Often I am outside before dawn. Light changes; the world wakes up. Chickens and horses, neighbors walking dogs, the traffic on Route Nine going east. When we are still and quiet, the world wakes up inside us. Thought slows and the mind extends far beyond the body, discovering it is already one with the horses, the hills, and the slowly brightening sky.
Over and over the Holy Spirit guides me back to what A Course in Miracles calls the “holy instant,” and which other traditions call the present, Brahman, Now, et cetera. In the holy instant, I realize again my fundamental unity with all Life. Division and conflict are illusions. There is only Love – impersonal and impartial, perfectly neutral, perfectly just.
This realization cannot be forgotten. It can be ignored and defied but it can never be forgotten. It lives in all of us, a faint spark with a divine mandate of conflagration. We cannot make Truth untrue.
I knew God all the time as a child. God was everywhere in all things – the rough tongues of calves, buttercups in the meadow, sunlight on quartz after it rained. The world was not separate from me and I was not separate from life. It was holy in a way that required no defense or explanation. Like a creation of God that knows it cannot leave the Mind of its Creator, I lived without guilt or fear. My innocence was perfect freedom.
This is a projection, of course! Yet like all projections it contains a kernel of truth which must not be disowned. I did know God, and this knowing began to erode around the time my “I” began to distinguish itself. Two? Three? I know it accelerated a lot around age four. Suddenly I was a body, suddenly there was a world in which that body – and other bodies that it loved – was not always safe. Life was divided and set against itself. There was nothing to be done. And the Newsweek covers, which my father read religiously, made clear that it was only going to get worse.
This happens to all of us. It is a human story, echoing in all the other stories we tell and sing. The long journey home, the snake in the garden, the help we are condemned to mistake and crucify. But “I” is not a crime against God or Nature. It’s not even unnnatural, in and of itself.
Rather, our belief in it – which is our acceptance of it as our identity (what ACIM calls “a tiny mad idea”) – is an error that can be corrected. For me, the desire that it be corrected was eclipsed by a fear of what would happen if I so much as tried to correct it.
Coming to terms with that took years. Years. It took facing down fear – of you, your body, your God, and my inability to control any of it. It took facing down the nihilism of seeing there was way no way out on the ego’s terms. I had to learn it good enough to teach it. It was not easy. It still isn’t.
I mentioned being outdoors. Dawn can become too easy so sometimes I go out at night. We live in a New England village but it’s not hard to reach the forest. Ten minutes, a couple of benign trespasses and I disappear from the world of people and their seemingly endless problems. I become one with the moon and stars, with owls and bats, and one with late fall wind keening in the pines.
The practice is to give attention to the Holy Spirit. To consent to be guided by the Holy Spirit to the holy instant, where self dissolves, taking with it our strange religion of having problems.
For most of us, awakening is not a lightning bolt but something gentler and more sustainable. You know how you wade into the sea, then lean forward diving into it? Like that. “Waking up” in the softest, sweetest – in the easiest – sense of the word.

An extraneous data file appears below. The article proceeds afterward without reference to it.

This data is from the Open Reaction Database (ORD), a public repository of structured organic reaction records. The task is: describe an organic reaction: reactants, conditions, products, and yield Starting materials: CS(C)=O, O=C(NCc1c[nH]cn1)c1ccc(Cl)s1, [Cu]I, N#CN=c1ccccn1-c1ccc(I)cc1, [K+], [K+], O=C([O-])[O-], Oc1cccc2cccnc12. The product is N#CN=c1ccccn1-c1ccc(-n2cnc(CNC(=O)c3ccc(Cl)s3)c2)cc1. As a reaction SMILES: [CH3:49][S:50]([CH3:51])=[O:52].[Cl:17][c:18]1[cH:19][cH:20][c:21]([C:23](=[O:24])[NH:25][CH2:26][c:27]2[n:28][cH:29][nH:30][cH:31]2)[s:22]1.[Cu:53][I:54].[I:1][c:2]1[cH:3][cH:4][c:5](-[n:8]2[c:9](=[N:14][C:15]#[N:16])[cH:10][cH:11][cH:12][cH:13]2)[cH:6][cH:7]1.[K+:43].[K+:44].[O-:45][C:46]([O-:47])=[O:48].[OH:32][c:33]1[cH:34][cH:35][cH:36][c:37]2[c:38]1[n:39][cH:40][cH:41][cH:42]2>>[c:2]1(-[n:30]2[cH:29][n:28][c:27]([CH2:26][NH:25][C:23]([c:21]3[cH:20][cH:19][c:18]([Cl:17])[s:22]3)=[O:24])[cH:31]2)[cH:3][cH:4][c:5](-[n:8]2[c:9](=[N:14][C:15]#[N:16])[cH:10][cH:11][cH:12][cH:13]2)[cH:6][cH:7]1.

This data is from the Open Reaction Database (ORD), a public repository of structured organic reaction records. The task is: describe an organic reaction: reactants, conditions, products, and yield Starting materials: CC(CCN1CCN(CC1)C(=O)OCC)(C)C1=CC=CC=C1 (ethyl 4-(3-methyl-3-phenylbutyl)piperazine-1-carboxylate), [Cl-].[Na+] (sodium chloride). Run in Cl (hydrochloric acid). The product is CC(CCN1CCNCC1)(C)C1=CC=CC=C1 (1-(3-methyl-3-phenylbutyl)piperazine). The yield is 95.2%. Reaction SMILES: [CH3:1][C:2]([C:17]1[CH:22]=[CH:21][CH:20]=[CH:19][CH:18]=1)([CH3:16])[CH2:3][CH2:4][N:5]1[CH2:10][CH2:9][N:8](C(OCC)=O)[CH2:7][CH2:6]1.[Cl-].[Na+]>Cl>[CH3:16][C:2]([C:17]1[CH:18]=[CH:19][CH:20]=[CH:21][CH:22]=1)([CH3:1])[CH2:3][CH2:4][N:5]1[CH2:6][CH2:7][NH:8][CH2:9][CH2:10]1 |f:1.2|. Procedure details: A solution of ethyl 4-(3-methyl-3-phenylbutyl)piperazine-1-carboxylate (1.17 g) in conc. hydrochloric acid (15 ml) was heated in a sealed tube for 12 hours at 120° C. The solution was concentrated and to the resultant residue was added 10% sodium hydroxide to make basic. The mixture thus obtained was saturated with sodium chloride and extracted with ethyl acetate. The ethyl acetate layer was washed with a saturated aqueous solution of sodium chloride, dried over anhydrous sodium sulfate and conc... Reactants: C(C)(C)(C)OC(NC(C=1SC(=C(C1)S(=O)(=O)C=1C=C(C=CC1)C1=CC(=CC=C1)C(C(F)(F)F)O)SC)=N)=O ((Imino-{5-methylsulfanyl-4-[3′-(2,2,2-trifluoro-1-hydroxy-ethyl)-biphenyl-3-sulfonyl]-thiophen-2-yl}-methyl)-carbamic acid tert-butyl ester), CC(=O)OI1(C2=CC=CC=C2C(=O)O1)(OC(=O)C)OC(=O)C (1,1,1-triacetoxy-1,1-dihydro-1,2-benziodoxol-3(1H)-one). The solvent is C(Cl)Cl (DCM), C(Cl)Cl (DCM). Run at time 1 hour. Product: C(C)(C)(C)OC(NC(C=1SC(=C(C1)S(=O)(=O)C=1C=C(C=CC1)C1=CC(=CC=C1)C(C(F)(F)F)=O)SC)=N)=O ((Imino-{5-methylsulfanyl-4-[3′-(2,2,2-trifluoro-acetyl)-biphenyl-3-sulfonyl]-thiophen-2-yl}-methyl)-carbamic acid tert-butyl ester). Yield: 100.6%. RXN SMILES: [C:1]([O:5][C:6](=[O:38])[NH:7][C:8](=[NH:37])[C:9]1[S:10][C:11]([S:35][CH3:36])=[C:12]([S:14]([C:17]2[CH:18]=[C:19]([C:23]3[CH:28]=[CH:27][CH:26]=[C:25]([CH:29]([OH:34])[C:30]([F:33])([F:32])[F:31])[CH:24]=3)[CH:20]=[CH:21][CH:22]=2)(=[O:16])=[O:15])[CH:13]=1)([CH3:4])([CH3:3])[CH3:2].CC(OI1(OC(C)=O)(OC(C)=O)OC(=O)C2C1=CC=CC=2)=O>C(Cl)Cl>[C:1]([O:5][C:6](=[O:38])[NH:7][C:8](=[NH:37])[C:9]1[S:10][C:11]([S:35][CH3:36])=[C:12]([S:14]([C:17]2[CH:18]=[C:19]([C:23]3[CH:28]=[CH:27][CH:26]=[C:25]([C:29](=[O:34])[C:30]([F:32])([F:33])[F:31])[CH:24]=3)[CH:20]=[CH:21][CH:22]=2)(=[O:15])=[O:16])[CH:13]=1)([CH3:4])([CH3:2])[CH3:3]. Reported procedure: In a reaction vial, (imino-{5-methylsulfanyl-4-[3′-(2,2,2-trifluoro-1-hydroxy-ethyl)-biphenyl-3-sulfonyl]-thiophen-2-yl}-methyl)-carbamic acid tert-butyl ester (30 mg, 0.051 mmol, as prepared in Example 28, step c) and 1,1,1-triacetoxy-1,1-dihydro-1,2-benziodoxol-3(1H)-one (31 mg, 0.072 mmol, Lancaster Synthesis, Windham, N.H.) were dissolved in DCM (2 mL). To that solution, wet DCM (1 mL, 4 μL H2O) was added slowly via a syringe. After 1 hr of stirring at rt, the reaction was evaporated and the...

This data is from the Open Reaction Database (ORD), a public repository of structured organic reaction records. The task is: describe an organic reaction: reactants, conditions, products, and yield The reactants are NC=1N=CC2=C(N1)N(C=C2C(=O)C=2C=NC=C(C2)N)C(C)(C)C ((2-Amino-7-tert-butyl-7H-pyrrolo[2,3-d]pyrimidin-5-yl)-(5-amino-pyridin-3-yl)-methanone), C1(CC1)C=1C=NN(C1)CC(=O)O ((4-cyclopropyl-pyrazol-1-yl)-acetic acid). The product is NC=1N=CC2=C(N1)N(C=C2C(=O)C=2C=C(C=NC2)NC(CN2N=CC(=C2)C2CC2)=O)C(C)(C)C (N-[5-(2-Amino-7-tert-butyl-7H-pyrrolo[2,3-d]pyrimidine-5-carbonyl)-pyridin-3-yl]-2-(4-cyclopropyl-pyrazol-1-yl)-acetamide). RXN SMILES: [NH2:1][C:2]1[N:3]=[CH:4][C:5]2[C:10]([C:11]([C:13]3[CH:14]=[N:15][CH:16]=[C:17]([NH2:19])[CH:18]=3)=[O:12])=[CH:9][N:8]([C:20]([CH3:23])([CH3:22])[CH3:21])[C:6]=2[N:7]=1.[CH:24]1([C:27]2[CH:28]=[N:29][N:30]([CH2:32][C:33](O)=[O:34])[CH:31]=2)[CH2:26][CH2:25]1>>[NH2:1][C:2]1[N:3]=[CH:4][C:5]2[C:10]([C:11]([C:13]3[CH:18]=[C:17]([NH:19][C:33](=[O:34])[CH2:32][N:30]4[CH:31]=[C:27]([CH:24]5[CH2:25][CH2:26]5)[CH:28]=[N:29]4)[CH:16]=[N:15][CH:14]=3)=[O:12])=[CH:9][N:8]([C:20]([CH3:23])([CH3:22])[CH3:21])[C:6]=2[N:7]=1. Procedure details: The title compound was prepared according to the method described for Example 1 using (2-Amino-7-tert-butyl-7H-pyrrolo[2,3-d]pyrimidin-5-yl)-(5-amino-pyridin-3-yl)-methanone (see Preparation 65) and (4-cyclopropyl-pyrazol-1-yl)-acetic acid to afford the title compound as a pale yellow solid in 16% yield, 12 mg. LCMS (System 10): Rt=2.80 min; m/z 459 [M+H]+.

We dream that reality is a dream. But reality is not a dream. It’s this: this this.
If you say this little essay is just words, I agree! It is just words. But words aren’t useless. I can’t eat the word “food” but I can use it find something I can eat. We cannot undo thought with more thought. But thought can learn to look at itself, inquire into itself, ask how it is generated and how it sustains itself.
Thought can ask – and live the answer to – the question: who or what is behind all this? Beyond the contents of thought, beyond the movement generating that content is . . . what?
The answer to this question is not another thought but an experience: like (while not at all like) how dawn slowly reveals a world that had been hidden in shadows and darkness. It’s not supernatural and it’s not special. In it, an owl is a bird, not a messenger sent by God to tell us a secret.
The secret – such as it is – is that this is okay. It really is. When we stop insisting on specialness, holiness is revealed.
It took a long time to become lost, and yet it takes no time at all to be found. The Holy Spirit endlessly reminds us what we are in Truth by asking us to offer to the world only what we want to receive. Hence the suggestion “give attention.” Rest in the body in the world. Fight nothing; resist nothing.
Whether dawn or midnight, I always hear the river. I live a few stone’s throws from the middle branch of the Westfield River. During the day the world is too loud to hear it, but at dawn and at midnight, you hear its continual murmur, hymn-like and clear. You understand what Heraclitus meant when he said nobody steps in the same river twice because it’s never the same river and never the same person.
Beyond the ever-shifting nature of reality is that which does not change for it is that to which the river appears, and without which the river cannot be said to exist. You are that. You were always that. Its name is your name, its essence is your essence, and its truth your truth. I invite you to remember this: to discover it for yourself; I remind you that you are allowed to be happy, to know peace, and to be one with Creation.
Indeed, I remind you that you cannot be other than unified in and with Creation, and that this unity is happiness and peace. Together we make it so.